• Jack-O'-Lantern: The Irish brought the Jack-O'-Lantern to America. The tradition is based on a legend about a stingy, drunken man named Jack. Jack played a trick on the devil, then made the devil promise not to take his soul. The devil, upset, promised to leave Jack alone. When Jack died, he was turned away from Heaven because he was a stingy, mean drunk. Desperate for a resting place, he went to the devil but the devil also turned him away. Stuck on earth on a dark night, Jack was lost. The devil tossed him a lighted coal from the fire of Hell, which Jack placed inside a turnip as a lamp to light his way. Since that day, he has traveled the world over with his Jack-O'-Lantern in search of a resting place. Irish children carved out turnips and potatoes to light the night on Halloween. When the Irish came to America in great numbers in the 1840's, they found that a pumpkin made an even better lantern, and this "American tradition" came to be.

Islamic Teachings

Virtually all Halloween traditions are based either in ancient pagan culture, or in Christianity. From an Islamic point of view, they all are forms of idolatry (shirk). As Muslims, our celebrations should be ones that honor and uphold our faith and beliefs. How can we worship only Allah, the Creator, if we participate in activities that are based in pagan rituals, divination, and the spirit world? Many people participate in these celebrations without even understanding the history and the pagan connections, just because their friends are doing it, their parents did it ("it's a tradition!"), and because "it's fun!"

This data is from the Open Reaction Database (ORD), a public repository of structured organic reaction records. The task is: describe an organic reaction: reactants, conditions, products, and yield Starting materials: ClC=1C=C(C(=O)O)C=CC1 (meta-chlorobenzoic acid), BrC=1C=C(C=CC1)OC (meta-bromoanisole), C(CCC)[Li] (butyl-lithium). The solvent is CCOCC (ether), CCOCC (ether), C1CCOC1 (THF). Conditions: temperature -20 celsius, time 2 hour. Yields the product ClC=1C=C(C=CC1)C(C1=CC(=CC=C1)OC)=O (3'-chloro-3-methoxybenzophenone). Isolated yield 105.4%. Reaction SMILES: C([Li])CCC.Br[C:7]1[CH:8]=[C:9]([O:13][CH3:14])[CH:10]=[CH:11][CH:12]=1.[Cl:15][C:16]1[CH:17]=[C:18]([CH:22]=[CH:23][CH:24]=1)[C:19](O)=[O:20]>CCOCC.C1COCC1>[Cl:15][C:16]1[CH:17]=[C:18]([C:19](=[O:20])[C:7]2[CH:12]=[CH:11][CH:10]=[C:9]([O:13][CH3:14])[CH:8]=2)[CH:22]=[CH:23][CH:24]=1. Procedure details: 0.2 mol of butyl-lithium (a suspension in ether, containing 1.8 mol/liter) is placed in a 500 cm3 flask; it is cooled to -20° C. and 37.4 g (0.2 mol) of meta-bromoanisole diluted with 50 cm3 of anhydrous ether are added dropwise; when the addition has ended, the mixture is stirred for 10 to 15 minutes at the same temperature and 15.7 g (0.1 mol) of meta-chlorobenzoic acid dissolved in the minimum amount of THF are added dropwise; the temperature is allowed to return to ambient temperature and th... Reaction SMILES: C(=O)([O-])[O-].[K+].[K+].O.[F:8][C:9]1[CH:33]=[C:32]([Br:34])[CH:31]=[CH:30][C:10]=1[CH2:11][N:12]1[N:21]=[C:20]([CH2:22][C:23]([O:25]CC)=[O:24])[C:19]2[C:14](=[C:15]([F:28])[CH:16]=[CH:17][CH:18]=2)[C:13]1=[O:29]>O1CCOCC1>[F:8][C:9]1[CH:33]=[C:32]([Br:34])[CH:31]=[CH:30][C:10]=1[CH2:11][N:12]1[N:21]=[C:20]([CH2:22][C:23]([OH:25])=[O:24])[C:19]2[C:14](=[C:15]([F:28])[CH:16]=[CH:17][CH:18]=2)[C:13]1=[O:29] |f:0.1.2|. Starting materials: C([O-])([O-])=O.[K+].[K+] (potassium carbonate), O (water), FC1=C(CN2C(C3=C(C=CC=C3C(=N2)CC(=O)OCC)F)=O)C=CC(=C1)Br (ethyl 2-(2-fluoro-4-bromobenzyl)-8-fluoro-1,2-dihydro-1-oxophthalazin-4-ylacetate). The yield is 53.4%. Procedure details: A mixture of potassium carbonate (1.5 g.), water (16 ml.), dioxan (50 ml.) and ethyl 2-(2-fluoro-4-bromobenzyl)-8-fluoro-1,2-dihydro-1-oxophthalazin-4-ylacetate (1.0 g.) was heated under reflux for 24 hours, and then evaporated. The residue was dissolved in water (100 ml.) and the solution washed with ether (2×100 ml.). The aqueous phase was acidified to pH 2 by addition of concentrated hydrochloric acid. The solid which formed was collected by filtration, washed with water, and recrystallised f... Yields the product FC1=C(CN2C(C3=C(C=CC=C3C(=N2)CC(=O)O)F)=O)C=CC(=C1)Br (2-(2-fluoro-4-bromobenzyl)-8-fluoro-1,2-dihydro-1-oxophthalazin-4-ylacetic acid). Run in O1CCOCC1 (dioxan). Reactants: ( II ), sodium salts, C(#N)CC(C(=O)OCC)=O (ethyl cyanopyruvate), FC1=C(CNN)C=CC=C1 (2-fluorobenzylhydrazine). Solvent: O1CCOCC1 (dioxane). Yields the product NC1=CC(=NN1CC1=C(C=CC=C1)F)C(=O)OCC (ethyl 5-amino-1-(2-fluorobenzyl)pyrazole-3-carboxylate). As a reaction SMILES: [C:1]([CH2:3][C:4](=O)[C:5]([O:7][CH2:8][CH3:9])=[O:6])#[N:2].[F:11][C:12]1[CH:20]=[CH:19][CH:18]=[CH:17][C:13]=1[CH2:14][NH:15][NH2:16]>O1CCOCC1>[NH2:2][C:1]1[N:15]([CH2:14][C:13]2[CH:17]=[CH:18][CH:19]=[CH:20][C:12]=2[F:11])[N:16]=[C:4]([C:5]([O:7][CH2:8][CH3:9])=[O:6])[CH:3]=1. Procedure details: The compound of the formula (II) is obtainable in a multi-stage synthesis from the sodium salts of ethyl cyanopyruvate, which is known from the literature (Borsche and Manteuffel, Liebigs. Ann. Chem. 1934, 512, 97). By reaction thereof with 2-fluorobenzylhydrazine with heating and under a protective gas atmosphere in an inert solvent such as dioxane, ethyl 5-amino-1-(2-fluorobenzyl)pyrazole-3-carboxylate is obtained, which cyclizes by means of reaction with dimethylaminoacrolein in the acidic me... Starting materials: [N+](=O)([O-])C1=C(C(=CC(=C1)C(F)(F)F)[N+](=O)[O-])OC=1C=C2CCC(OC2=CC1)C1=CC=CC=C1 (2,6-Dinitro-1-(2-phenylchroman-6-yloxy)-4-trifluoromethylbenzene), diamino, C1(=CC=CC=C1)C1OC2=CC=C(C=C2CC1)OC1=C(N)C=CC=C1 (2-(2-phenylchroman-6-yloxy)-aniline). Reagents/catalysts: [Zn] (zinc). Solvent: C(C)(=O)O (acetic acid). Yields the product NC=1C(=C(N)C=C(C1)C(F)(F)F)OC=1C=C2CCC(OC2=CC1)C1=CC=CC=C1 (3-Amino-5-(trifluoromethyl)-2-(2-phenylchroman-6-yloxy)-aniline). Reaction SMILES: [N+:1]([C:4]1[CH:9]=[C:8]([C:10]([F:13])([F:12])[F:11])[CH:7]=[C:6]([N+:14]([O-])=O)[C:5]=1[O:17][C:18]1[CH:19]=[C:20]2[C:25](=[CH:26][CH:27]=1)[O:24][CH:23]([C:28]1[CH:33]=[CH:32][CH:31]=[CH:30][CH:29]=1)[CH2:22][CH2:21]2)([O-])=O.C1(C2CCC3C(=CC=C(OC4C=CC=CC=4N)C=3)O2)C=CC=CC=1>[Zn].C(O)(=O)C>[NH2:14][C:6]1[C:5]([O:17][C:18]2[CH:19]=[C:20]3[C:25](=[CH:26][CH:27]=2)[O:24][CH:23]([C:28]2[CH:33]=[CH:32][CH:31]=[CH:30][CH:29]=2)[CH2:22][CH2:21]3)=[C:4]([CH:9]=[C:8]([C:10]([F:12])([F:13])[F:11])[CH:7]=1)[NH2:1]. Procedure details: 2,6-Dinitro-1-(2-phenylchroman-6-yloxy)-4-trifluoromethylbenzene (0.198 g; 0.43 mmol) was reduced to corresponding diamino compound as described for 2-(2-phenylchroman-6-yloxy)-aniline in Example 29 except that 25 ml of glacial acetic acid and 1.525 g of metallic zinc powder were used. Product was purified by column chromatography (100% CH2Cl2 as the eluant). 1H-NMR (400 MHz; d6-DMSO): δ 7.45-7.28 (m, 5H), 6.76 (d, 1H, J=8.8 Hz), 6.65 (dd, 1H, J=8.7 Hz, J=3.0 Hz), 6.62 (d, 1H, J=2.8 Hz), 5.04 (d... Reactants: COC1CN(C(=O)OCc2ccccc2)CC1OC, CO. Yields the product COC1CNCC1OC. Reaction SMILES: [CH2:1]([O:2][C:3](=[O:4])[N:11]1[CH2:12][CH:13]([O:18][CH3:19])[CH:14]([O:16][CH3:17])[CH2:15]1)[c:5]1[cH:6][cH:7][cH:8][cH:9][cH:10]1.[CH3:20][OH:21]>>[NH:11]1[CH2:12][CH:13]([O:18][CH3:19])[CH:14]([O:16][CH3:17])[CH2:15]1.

So what can we do, when our children see others dressed up, eating candy, and going to parties? While it may be tempting to join in, we must be careful to preserve our own traditions and not allow our children to be corrupted by this seemingly "innocent" fun. When tempted, remember the pagan origins of these traditions, and ask Allah to give you strength. Save the celebration, the fun and games, for our 'Eid festivals. Children can still have their fun, and most importantly, should learn that we only acknowledge holidays that have a religious significance to us as Muslims. Holidays are not just excuses to binge and be reckless. In Islam, our holidays retain their religious importance, while allowing proper time for rejoicing, fun and games.

Guidance From the Quran

On this point, the Quran says:

"When it is said unto them, 'Come to what Allah has revealed, come to the Messenger,' they say, 'Enough for us are the ways we found our fathers following.' What! Even though their fathers were void of knowledge and guidance?" (Qur'an 5:104)

"Has not the time arrived for the believers, that their hearts in all humility should engage in the remembrance of Allah and of the Truth which has been revealed to them? That they should not become like those to whom was given the Book aforetime, but long ages passed over them and their hearts grew hard? For many among them are rebellious transgressors." (Qur'an 57:16)